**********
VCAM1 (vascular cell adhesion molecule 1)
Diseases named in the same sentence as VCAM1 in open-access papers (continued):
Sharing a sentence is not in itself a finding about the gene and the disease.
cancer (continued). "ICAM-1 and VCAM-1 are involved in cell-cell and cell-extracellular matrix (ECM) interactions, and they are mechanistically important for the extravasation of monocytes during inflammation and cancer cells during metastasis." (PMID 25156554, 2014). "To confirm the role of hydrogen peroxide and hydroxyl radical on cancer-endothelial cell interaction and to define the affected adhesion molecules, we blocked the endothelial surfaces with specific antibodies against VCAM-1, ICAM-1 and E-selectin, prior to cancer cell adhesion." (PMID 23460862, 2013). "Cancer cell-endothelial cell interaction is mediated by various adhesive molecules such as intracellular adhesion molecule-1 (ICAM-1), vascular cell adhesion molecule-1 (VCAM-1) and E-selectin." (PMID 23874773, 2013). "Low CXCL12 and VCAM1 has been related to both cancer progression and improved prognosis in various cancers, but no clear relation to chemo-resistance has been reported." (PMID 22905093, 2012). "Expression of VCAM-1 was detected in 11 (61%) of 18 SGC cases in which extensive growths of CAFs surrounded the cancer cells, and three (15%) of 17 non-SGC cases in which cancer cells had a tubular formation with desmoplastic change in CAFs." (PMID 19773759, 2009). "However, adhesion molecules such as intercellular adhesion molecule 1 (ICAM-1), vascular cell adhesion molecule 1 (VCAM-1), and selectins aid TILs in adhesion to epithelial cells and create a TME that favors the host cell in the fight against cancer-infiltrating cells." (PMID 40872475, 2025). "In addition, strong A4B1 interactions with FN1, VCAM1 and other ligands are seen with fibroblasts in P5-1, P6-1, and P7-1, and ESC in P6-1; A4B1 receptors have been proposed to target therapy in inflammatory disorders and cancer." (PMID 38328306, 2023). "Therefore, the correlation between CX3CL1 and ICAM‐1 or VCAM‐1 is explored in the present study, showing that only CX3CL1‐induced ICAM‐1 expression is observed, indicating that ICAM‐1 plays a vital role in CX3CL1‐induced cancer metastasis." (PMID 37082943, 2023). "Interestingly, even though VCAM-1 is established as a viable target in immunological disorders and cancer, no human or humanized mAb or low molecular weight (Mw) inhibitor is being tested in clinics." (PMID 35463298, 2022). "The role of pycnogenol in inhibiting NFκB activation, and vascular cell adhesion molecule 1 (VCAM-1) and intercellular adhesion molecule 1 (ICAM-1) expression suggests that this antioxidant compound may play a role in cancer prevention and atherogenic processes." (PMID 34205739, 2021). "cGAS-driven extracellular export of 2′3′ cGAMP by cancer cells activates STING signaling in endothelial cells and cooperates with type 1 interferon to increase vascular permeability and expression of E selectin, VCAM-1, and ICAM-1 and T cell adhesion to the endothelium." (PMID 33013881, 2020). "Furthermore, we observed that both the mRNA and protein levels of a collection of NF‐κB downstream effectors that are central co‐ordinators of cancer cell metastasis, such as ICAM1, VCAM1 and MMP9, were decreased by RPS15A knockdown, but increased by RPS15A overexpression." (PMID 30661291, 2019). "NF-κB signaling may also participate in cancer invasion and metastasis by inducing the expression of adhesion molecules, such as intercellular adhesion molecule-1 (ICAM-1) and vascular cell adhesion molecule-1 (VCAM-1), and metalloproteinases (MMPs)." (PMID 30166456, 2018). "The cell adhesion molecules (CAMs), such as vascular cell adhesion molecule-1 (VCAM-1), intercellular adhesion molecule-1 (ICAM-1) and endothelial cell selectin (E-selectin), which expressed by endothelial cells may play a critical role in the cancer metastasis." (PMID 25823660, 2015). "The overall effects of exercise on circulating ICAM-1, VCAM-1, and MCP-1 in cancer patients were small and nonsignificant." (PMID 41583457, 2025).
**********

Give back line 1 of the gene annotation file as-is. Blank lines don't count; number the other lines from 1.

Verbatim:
VCAM1 (vascular cell adhesion molecule 1)